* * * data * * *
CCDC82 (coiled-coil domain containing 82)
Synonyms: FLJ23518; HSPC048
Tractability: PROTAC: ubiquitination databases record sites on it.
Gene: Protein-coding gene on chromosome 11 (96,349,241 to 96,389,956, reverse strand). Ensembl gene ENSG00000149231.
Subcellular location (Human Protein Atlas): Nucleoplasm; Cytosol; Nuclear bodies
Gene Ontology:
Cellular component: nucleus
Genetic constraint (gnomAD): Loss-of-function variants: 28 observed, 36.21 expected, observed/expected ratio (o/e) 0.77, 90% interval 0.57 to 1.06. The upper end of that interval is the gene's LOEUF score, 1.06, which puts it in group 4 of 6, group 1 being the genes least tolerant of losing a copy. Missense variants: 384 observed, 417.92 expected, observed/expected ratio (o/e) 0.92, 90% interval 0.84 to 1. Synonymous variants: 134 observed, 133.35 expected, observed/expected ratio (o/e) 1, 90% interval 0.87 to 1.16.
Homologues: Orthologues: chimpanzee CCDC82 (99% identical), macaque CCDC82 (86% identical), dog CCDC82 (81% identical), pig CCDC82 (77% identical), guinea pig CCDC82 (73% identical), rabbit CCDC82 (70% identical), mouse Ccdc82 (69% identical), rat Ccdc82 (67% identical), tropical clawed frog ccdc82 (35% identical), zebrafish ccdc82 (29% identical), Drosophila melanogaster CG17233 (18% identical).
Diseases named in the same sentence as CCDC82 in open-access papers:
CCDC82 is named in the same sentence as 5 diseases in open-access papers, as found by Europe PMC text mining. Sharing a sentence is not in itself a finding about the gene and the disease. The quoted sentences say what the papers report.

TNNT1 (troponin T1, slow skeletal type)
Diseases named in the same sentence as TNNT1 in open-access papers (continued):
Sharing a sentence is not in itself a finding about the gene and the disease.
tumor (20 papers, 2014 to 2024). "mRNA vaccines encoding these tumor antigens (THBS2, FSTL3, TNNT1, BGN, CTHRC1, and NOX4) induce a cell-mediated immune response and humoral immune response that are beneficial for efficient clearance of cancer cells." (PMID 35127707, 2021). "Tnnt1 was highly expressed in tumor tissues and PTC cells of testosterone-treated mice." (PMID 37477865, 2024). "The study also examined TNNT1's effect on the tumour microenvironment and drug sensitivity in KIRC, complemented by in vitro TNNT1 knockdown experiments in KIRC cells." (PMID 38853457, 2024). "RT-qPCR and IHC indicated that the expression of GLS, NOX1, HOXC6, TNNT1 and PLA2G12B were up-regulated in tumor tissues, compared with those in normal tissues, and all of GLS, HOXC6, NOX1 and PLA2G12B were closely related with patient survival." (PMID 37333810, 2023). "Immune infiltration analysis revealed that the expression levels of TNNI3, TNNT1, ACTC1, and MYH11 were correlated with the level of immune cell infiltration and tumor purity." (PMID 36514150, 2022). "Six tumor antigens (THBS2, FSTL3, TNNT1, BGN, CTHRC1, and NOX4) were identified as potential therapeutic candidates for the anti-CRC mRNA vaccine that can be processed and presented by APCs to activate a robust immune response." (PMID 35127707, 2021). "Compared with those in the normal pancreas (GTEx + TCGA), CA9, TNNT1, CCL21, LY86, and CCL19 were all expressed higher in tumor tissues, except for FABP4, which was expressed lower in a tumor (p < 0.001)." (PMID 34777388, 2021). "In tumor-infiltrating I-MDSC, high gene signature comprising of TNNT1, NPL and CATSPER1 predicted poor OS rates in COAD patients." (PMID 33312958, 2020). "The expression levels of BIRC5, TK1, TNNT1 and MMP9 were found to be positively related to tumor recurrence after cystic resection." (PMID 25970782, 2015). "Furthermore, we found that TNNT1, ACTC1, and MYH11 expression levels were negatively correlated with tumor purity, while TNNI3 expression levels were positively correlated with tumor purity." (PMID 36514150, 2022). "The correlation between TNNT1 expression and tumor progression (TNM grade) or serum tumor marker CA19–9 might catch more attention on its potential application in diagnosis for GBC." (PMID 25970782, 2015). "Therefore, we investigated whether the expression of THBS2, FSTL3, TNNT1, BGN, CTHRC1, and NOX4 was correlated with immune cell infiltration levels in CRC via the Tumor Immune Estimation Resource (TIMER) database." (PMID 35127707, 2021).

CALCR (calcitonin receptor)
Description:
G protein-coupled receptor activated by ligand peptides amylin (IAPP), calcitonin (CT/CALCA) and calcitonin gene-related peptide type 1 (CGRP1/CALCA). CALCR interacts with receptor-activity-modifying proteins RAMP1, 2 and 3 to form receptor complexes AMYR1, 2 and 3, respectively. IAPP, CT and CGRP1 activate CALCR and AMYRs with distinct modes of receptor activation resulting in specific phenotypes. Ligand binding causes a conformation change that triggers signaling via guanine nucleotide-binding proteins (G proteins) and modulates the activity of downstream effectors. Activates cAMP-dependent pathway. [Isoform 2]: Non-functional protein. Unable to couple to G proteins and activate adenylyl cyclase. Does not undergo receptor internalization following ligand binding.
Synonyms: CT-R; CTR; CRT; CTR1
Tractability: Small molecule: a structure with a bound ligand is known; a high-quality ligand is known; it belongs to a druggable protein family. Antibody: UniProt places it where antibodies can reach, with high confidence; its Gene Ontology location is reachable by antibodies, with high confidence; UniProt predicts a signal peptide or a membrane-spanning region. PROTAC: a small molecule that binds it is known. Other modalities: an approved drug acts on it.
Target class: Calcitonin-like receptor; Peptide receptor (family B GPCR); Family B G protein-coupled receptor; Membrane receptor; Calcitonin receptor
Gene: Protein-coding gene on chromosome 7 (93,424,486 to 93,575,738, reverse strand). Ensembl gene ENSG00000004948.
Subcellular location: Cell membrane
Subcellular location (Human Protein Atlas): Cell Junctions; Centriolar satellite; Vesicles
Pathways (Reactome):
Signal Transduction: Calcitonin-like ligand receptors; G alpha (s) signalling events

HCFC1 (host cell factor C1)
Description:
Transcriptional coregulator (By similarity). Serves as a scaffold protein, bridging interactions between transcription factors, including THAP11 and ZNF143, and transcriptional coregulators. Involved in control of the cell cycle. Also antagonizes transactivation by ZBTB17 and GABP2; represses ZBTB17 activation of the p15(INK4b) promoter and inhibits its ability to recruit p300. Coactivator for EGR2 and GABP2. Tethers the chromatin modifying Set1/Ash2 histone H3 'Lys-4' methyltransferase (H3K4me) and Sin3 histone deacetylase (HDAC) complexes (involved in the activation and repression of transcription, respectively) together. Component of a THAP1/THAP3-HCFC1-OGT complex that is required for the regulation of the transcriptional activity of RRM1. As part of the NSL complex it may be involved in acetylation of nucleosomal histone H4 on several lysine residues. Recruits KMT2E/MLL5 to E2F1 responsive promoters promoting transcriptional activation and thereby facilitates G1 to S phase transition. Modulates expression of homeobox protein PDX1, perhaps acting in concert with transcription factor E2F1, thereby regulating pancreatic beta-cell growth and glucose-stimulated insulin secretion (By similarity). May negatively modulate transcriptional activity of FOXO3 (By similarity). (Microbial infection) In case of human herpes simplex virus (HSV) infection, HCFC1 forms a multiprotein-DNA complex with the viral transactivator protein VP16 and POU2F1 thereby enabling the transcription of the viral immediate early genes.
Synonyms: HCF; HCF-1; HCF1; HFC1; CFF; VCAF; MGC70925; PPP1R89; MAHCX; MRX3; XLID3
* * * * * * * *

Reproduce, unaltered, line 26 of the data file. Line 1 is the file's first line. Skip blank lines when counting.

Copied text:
Signal Transduction: Calcitonin-like ligand receptors; G alpha (s) signalling events